Fox News suggests retailers are to blame for crime because they supported Black Lives Matter
The right-wing network blames “woke corporations” for “calling for help after supporting left-wing police reform”
Fox News ran multiple stories accusing American businesses of being partly to blame for a supposed surge in retail thefts — because of their previous efforts to support the Black Lives Matter movement. Fox's framing of surging crime as the result of efforts to combat police brutality, and the network’s efforts to directly associate Black people with criminality, are part of the network's long history of attacking the rights of racial minority groups.
Friday’s edition of Fox & Friends featured an ominous segment about a “woke-up” call for businesses, as co-host Steve Doocy proclaimed: “Retailers, once supporting defunding police about a year ago — now those retailers are begging Congress to help smash-and-grab robberies impacting them.”
The on-screen text claimed that companies were “calling for help after supporting left-wing police reform.” Doocy later concluded: “If they had a do-over, I wonder how many of those retailers would say, ‘You know what, we’re not going to donate to these organizations.’”
Fox’s purported “straight news” side then delivered a very similar presentation on America’s Newsroom, with co-anchor Bill Hemmer claiming there had been an “about-face” by retail companies that had “once supported the ‘defund the police’ movement.” Fox correspondent Hillary Vaughn then said that congressional Republicans were “calling out the hypocrisy” of those companies, before showing a clip of Sen. Ted Cruz (R-TX) claiming “woke corporations” that supported Black Lives Matter and “embraced abolishing the police” had “cynically viewed it as feeding the alligator [and] hoping that he eats them last.”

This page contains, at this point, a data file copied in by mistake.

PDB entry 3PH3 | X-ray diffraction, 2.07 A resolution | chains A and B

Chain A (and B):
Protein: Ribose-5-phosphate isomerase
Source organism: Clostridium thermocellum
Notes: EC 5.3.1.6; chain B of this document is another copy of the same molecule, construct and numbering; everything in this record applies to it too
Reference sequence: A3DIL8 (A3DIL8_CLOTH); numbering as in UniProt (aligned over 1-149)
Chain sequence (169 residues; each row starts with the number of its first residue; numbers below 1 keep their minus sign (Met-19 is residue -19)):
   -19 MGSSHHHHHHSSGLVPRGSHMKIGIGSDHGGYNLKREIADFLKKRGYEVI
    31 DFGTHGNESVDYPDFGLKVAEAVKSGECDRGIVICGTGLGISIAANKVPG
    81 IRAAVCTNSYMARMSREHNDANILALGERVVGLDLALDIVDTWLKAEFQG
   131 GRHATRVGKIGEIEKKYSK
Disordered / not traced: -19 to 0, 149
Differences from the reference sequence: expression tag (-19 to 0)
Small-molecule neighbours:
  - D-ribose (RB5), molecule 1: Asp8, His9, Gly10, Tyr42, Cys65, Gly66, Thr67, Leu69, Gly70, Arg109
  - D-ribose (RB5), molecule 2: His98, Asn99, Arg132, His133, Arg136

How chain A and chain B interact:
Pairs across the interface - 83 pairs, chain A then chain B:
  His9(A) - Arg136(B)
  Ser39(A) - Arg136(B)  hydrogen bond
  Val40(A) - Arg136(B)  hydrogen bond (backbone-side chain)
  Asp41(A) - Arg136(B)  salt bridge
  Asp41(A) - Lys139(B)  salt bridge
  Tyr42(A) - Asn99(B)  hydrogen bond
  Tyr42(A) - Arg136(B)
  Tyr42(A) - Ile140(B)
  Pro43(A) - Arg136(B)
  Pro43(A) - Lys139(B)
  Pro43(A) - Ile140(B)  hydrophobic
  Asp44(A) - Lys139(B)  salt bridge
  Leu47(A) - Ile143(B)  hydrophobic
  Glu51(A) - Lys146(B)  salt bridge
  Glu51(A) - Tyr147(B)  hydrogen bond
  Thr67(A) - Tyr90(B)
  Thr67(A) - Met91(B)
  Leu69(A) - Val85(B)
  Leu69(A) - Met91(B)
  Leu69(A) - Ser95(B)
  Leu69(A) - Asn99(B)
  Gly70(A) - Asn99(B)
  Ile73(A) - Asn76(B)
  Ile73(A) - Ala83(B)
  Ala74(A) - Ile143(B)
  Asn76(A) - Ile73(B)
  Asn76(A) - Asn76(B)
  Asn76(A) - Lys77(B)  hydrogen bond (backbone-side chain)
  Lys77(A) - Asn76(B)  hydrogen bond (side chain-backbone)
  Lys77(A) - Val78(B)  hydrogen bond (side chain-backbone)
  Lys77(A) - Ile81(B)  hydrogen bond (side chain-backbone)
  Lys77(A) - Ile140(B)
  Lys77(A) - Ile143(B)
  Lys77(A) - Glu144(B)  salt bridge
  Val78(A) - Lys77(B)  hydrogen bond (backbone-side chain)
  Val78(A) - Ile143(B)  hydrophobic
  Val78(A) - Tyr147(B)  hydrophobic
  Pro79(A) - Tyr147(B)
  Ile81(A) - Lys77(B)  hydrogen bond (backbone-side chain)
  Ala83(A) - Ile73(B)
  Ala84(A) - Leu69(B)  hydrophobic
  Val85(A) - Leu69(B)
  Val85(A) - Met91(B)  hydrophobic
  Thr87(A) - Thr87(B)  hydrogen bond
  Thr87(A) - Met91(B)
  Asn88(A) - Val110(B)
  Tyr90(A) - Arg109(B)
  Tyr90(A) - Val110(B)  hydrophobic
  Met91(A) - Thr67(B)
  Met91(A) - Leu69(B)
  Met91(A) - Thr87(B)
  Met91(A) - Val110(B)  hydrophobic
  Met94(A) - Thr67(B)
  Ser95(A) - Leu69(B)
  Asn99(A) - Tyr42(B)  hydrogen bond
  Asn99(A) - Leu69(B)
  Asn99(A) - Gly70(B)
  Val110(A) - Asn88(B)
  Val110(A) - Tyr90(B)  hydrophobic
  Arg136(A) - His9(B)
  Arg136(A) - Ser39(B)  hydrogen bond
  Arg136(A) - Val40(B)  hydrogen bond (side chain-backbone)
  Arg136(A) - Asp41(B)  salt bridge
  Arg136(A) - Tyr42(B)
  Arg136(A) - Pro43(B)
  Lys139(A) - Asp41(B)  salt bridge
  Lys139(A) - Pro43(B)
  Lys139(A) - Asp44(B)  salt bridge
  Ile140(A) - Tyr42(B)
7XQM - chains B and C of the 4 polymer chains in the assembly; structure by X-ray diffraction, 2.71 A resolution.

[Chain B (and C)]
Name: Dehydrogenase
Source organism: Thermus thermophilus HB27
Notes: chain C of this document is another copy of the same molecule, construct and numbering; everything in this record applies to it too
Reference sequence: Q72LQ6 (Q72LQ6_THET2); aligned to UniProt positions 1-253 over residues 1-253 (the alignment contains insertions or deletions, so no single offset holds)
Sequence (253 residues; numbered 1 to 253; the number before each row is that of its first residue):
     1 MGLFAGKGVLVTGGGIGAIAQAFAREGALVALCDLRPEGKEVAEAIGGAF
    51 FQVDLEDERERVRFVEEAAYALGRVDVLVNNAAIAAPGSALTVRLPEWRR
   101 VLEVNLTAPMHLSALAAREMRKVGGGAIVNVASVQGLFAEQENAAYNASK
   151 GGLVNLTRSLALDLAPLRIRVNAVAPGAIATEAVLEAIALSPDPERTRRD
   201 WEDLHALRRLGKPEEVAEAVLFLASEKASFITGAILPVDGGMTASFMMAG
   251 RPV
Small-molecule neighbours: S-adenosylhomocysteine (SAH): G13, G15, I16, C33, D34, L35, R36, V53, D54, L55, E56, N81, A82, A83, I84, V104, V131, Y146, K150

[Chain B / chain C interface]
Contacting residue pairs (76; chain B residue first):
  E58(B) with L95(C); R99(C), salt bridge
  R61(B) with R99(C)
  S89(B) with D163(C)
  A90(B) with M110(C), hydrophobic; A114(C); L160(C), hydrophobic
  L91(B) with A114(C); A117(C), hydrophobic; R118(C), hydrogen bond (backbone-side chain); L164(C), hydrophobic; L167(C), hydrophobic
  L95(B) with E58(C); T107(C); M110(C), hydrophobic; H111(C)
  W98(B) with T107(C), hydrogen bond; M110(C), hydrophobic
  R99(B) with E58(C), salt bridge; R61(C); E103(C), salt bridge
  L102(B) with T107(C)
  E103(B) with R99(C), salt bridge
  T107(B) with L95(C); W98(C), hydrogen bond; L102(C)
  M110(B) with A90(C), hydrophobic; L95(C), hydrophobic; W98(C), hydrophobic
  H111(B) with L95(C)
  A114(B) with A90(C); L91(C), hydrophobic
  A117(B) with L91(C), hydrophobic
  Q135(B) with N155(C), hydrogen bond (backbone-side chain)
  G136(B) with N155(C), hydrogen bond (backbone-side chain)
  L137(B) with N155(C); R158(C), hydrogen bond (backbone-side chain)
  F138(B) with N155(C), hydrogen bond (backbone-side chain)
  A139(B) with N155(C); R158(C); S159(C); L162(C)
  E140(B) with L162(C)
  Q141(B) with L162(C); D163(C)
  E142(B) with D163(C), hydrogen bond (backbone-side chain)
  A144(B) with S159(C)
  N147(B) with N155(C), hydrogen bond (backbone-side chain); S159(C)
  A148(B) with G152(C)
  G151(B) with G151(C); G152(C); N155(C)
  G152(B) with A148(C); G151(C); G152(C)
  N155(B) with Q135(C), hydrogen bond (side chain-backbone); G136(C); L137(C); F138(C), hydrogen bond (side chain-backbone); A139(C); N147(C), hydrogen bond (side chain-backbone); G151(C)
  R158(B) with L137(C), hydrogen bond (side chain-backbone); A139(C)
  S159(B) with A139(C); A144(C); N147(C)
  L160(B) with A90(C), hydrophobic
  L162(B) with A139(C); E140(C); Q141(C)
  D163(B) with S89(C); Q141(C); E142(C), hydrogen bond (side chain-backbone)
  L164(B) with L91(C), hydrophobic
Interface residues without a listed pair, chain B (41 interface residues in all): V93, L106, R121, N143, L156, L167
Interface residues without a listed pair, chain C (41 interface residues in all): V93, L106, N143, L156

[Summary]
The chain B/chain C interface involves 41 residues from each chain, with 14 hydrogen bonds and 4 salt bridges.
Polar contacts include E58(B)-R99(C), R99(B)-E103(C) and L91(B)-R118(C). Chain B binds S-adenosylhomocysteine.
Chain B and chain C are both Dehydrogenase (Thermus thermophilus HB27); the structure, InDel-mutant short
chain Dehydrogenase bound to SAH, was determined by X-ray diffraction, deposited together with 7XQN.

Fox Business also ran an online article Thursday, titled “‘Woke’ retailers who asked Congress for help amid smash-and-grabs supported left-wing police reforms,” attacking major retail companies for having supported the Black Lives Matters movement and other responses to high-profile incidents of police brutality against Black people in 2020. The article quoted two officials from police associations who claimed that corporations “did not think of anything beyond not being labeled a racist,” and accused them of “amnesia” about purportedly wanting to defund police.
The Fox article also conflated any attempts at police and criminal justice reform with “defunding” the police and endorsing a rise in crime. One sentence read: “Other organizations such as the Equal Justice Initiative, the National Urban League and Lawyers Committee for Civil Rights Under Law advocate for reforms such as how reimagining ‘public safety and community health,’ changing ‘divisive policing policies’ and pushing for bail reform.”
“These organizations also received donations and support from retail stores calling for action in combating smash-and-grab crimes,” the article continued. But actually clicking through some of the provided links would show that Fox was obfuscating what those phrases actually meant. For example, when the National Urban League called for changing “divisive policing policies,” the specific policy changes that it detailed were to “ban chokeholds and strangleholds, no knock-warrants, and shooting at moving vehicles,” and to require officers to de-escalate violence while allowing the use of force only when “necessary” rather than a “reasonable” standard.
It is unclear, to say the least, how demanding higher standards of law enforcement and limiting their use of force against civilians would also be in conflict with retail stores wanting to stop robberies.
The exact request that the businesses are making is for Congress to support a bipartisan bill called the INFORM Consumers Act, intended to make it more difficult to sell stolen or counterfeit goods online. The Fox article in turn quoted multiple House Republicans making such declarations as, “Help them directly? Hell No”; and, “This is what happens to the woke, they reap what they sow. What did they expect would happen?”
Just to be clear, organized retail thefts appear to be more of a media craze than a pervasive danger in everyday society. A report this week in the Los Angeles Times found that organized retail thefts could amount to as little as 0.07% of total sales. While smash-and-grabs may be increasing somewhat — up from 0.045% of sales in 2015 — their recent notoriety likely comes not from a nonstop wave of criminal behavior but rather from increased online visibility and the easy dissemination of surveillance camera videos. (And the practice isn’t some new invention, either, but has existed for many years.)
Of course, one of the prominent media outlets that is replaying the same few surveillance videos over and over is Fox News. The network is undoubtedly aware that stories like these perpetuate dangerous racial stereotypes by representing Black people as criminals. Fox's disdainful misrepresentation can only be understood as being in service of the network's political agenda, which aims to smear progressive reform efforts and further ostracize minority groups.